Thanks again for all your inputs,
Kerstin:-)
<Welcome. Bob Fenner>

Pistol shrimp, incomp.    11/15/10
After reading many of your comments/observations about pistol shrimp, I would like to add a couple to your list.
<Okay>
It appears pistol shrimp can be quite aggressive on snails and hermit crabs.
<Oh yes. Have witnessed them killing, eating these>
I have watched a pistol shrimp (about 1 1/2") drag a 1/2" hermit crab back to its burrow and repeatedly snap at the opening until the shell broke open.
It then proceeded to pull the hermit crab out (killed it) and take it into its burrow. I have also seen similar evidence on different species of snails. The type of pistol is in the Alpheus genera common in Florida.
<Thank you for this input. Bob Fenner>

Pistol Shrimp, Callionymid comp.   5/24/10
Ok I have a 75 gal that's just about done with the cycling phase. I've been researching and planning constantly for this tank. I have a 30 gallon setup now and will be moving things over to the new tank. The question I have is
I will be moving over a mandarin goby from my old tank (I know it is actually a Dragonette) will I be ok adding a yellow watchman goby/shrimp pair?
<Mmm, maybe... Alpheids can/do damage Mandarins/Dragonettes/Psychedelic Gobies often...>
I know they look similar and sometimes that causes a problem in marine fish. Just want to make sure I'm ok here with the addition.
Thank You
Dave
<The Cryptocentrus should be fine solo... it's the Pistol Shrimp that may prove problematical. Bob Fenner>

Red Snapping Pistol Shrimp: Alpheid Systems 4/10/2010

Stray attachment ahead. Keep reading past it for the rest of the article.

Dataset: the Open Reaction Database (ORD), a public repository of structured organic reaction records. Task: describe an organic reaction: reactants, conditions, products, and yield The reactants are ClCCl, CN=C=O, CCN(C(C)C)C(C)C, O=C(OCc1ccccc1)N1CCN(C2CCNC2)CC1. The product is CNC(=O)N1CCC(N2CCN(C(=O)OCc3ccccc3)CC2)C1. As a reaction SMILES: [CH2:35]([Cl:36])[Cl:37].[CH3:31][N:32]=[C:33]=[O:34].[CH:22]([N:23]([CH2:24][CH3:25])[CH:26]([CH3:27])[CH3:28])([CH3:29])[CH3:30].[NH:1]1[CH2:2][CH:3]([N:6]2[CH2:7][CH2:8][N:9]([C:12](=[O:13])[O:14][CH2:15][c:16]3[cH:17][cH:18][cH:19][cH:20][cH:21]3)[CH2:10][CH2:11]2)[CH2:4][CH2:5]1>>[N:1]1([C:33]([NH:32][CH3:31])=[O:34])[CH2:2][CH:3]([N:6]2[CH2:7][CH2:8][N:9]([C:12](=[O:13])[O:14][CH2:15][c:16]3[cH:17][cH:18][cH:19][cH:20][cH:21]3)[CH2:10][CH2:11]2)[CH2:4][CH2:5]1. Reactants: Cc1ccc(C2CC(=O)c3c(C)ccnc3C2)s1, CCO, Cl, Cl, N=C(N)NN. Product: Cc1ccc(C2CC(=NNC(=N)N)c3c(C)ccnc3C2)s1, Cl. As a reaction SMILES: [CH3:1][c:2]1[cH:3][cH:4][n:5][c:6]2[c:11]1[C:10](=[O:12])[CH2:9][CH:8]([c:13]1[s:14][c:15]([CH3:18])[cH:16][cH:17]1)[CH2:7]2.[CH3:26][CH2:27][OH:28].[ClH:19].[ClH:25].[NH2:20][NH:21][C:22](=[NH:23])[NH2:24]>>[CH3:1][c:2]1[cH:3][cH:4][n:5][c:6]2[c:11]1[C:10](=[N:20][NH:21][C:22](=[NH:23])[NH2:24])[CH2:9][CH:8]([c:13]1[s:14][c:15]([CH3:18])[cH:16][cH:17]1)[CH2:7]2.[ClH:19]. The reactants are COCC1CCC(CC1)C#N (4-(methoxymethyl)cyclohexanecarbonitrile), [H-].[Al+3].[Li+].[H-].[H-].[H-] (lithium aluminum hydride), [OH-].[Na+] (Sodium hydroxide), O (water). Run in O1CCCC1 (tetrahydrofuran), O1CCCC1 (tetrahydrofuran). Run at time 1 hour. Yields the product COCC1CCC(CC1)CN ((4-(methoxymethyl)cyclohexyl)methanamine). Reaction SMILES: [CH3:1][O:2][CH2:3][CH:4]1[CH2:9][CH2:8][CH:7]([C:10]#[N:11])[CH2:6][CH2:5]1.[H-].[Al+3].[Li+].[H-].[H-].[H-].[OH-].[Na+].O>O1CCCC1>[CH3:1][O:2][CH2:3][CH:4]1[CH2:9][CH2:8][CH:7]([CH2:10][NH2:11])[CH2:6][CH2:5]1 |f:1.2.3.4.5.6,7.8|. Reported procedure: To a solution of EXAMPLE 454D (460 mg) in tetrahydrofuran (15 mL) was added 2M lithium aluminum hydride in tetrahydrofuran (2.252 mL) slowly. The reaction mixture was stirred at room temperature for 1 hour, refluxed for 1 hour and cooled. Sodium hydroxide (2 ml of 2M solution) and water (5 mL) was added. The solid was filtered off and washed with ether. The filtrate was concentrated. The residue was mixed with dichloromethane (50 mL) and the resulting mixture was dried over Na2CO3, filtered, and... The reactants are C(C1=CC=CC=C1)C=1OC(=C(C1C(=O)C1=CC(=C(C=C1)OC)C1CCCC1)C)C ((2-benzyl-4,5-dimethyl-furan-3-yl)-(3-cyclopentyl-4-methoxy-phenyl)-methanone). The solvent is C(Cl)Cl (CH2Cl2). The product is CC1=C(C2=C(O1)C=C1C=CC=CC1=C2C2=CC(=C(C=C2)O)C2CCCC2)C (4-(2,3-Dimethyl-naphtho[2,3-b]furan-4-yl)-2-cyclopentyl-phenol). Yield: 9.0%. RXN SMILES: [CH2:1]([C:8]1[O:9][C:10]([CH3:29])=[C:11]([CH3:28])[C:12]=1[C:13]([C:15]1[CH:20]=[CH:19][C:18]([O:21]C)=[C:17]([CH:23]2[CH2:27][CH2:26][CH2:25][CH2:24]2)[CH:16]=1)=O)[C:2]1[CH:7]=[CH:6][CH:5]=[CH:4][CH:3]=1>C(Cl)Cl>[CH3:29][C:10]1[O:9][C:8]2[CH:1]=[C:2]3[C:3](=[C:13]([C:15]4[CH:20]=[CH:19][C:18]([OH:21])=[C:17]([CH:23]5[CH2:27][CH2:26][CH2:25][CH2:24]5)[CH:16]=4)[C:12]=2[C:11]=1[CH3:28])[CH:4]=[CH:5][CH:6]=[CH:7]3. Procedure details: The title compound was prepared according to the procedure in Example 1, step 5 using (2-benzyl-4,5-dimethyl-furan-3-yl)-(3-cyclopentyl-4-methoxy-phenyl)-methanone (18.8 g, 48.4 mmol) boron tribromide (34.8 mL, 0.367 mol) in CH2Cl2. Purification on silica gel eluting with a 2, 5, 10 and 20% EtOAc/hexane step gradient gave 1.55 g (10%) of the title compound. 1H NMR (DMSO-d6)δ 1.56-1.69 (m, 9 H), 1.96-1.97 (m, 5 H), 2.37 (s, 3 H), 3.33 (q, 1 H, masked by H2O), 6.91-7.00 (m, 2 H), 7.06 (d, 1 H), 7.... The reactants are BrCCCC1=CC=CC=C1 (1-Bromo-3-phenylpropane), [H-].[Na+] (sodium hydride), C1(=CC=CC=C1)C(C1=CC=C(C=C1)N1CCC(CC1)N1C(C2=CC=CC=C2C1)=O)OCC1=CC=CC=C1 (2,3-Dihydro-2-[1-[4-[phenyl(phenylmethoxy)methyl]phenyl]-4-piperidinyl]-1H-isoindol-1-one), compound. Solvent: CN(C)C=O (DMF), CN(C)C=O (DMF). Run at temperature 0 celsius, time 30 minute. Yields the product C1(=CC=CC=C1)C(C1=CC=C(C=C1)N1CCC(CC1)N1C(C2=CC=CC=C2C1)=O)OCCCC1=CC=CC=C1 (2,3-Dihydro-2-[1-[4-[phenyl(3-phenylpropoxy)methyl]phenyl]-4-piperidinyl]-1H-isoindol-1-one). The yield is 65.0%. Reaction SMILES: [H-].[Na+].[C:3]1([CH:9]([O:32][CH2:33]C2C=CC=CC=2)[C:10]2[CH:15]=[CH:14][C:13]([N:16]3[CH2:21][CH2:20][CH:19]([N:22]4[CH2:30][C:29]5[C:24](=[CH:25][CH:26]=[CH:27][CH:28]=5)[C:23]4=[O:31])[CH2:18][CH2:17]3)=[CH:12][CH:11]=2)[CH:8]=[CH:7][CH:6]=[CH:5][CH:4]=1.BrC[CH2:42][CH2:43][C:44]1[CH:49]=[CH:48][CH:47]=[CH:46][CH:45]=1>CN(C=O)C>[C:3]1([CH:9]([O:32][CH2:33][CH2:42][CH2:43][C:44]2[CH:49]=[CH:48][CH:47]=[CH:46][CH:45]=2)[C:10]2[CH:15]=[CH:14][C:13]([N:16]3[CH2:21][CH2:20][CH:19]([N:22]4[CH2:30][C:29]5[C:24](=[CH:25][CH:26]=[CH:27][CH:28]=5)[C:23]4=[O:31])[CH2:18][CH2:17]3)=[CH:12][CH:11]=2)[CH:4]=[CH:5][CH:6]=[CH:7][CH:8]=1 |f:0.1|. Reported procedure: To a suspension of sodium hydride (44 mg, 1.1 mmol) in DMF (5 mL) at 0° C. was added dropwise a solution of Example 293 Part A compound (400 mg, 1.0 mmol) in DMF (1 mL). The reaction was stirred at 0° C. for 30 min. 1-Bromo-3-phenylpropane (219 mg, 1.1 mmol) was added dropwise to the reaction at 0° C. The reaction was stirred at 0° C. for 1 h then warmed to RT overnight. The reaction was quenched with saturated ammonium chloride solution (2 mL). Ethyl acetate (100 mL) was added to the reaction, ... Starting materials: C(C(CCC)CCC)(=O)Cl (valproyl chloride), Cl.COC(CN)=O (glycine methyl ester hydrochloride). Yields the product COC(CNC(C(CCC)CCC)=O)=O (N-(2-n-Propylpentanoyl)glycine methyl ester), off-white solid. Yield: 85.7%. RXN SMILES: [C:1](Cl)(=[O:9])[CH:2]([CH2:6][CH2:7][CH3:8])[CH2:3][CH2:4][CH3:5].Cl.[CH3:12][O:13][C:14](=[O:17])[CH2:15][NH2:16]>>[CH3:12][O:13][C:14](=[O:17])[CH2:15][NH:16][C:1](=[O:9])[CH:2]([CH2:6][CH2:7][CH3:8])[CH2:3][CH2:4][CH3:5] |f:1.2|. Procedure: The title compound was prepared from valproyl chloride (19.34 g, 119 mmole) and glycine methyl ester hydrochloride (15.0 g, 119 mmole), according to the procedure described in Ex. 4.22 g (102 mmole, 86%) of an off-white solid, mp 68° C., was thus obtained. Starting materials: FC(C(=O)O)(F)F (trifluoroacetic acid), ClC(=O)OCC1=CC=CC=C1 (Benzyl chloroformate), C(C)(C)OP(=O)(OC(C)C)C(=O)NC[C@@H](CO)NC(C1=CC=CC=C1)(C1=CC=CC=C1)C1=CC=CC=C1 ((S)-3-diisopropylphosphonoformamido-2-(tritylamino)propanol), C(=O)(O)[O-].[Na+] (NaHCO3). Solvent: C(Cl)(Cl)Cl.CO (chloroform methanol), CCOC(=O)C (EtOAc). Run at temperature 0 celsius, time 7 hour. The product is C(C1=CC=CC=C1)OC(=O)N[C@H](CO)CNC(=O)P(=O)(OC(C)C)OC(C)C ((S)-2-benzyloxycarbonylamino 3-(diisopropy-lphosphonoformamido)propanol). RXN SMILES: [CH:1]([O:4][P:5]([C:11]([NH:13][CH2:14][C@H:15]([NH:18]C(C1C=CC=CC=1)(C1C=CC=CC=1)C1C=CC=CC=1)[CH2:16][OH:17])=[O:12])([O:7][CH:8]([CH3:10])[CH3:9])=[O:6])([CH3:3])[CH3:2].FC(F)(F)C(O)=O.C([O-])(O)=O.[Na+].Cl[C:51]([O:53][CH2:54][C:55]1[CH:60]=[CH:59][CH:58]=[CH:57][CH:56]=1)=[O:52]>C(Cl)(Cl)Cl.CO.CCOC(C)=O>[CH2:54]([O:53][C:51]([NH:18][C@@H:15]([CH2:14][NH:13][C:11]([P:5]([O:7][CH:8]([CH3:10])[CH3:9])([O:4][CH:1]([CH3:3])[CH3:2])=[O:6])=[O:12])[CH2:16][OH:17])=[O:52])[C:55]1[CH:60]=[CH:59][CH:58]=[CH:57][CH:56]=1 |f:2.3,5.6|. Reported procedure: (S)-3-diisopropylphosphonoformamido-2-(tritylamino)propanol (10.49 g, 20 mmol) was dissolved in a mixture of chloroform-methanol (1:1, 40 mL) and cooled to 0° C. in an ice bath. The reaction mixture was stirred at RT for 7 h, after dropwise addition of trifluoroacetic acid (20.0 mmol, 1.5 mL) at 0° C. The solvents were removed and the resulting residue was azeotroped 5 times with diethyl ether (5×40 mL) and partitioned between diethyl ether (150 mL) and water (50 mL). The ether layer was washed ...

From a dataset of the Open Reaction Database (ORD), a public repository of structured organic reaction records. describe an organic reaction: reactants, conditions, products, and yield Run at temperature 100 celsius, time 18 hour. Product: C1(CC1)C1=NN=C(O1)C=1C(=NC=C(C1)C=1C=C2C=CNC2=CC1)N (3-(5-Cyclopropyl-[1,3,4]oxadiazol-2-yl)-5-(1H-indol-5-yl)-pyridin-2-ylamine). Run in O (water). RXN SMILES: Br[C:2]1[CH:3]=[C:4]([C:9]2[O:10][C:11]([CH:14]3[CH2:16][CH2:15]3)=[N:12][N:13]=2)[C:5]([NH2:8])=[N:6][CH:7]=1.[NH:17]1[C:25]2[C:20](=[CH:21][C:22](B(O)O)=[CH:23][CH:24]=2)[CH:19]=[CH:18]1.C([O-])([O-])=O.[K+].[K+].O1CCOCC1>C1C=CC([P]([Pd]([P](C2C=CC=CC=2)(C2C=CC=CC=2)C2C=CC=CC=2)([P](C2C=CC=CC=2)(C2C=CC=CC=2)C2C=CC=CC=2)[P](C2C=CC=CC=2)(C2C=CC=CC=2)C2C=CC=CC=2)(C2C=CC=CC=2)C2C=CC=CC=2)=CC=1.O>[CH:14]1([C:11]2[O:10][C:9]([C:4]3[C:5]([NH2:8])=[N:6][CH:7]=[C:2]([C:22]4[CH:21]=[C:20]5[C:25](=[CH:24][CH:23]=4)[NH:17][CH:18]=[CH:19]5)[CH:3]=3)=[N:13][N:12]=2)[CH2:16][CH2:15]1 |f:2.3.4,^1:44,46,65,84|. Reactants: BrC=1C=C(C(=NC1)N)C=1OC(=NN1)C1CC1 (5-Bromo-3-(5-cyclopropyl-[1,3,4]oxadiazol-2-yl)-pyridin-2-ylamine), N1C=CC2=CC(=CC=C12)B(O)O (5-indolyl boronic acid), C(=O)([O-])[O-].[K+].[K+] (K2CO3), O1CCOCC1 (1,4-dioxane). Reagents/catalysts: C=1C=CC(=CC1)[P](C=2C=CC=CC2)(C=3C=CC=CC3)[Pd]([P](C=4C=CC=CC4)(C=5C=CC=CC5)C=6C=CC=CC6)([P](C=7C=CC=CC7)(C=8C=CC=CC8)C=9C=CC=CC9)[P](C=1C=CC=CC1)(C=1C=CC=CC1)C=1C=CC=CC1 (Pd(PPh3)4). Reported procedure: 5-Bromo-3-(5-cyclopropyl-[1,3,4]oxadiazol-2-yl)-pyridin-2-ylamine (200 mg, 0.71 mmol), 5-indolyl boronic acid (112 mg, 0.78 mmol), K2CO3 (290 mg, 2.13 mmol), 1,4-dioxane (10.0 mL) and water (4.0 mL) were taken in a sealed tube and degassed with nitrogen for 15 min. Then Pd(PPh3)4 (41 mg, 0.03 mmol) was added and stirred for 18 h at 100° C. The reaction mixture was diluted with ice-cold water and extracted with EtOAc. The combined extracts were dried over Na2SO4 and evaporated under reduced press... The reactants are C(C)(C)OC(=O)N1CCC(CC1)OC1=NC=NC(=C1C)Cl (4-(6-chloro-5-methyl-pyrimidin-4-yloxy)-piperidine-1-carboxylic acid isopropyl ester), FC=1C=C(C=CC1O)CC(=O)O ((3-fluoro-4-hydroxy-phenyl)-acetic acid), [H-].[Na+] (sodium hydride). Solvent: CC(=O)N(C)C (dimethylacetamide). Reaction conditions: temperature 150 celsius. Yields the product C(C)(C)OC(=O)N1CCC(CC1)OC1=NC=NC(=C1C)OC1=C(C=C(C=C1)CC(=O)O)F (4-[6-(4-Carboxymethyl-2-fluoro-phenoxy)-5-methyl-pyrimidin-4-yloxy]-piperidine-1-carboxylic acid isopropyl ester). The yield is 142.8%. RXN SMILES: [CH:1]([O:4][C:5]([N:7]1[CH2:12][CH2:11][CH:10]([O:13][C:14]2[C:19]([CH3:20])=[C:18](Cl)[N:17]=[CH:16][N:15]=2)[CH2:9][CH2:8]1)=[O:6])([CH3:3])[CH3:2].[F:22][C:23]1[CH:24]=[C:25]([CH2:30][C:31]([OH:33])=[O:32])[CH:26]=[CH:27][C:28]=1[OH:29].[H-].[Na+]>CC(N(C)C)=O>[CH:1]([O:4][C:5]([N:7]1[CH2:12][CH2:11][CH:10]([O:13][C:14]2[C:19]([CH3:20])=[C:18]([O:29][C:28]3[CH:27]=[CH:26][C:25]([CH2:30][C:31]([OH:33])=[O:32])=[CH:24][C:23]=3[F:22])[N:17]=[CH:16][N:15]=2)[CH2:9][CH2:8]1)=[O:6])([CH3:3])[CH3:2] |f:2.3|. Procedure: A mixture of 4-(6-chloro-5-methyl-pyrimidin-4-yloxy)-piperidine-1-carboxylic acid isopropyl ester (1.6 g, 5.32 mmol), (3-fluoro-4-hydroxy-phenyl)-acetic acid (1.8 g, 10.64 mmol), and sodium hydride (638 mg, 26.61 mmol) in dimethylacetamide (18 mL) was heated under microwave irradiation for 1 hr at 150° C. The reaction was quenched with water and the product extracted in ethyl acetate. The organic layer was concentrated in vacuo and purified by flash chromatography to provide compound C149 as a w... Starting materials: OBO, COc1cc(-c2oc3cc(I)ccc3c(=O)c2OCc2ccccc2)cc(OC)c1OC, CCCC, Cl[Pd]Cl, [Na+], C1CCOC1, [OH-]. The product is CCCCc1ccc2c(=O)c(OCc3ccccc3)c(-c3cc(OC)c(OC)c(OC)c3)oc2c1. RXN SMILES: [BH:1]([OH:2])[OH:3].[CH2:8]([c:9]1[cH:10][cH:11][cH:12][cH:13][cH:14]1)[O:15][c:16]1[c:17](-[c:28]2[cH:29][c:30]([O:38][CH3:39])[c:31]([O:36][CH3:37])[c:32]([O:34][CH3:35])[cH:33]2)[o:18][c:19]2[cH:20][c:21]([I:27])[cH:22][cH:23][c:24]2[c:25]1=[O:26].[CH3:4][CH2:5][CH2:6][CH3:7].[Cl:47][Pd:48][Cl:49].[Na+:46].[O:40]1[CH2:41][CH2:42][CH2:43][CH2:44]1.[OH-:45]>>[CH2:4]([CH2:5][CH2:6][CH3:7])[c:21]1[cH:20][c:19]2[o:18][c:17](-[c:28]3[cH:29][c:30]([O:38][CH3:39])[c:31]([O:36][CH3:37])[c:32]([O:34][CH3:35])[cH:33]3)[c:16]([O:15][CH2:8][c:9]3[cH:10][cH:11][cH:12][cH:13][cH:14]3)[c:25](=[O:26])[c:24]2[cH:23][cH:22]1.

Hello Crew,
<Hi Matt.>
I am curious to know your thoughts on whether a Red Snapping Pistol shrimp poses any real danger in my display reef.
<They can be somewhat aggressive, but otherwise, they are fine.>
It is made of 1/2" glass all around, are they likely to pose any real threat in regards to shattering the glass?
<Hmm.. I think you are confusing Pistol Shrimp with a Mantis Shrimp. <<Actually, not. But not likely to break 1/2" plate. RMF>>
http://www.wetwebmedia.com/pistolshrimps.htm
http://www.wetwebmedia.com/marine/inverts/arthropoda/stomatopods/mantisshrimp.htm>
Should I bait and capture him out? He managed to hitchhike on the live rock during aquascaping...discovered him recently coming out for feeding.
<Cool.>
Also have 2 cleaner shrimp in there, I saw a gnarly video on YouTube of a pistol shrimp making a blow on a cleaner shrimp knocking him dead in a millisecond. Your thoughts appreciated.
<I would leave things be for now - Consider removing the pistol shrimp if he causes problems.>
Thanks,
Matt
<MikeV>

Sick Watchman Goby... Injured by an Alpheid?   3/11/10
Hi Guys!
Sad say over here. I have a sick yellow watchman goby. I am wondering if I have a bacterial infection?
<My gosh; this fish is virtually decomposing>
Here is a picture, and what he looked like a week ago.
Tank parameters are:
30 gallon tank
3-4" sand (sloped)
40 pounds LR
Warner Marine H1 skimmer
Circulation is ~ 20x
Ammonia: 0
Nitrite: 0
Nitrate:0
dKH: 9